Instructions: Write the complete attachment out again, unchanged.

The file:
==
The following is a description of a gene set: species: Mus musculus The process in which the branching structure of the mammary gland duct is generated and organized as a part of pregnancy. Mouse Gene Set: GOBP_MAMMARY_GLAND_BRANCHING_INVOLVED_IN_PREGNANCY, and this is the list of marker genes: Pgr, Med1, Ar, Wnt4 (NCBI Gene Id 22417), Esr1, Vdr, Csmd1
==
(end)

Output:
The following is a description of a gene set: species: Mus musculus The process in which the branching structure of the mammary gland duct is generated and organized as a part of pregnancy. Mouse Gene Set: GOBP_MAMMARY_GLAND_BRANCHING_INVOLVED_IN_PREGNANCY, and this is the list of marker genes: Pgr, Med1, Ar, Wnt4 (NCBI Gene Id 22417), Esr1, Vdr, Csmd1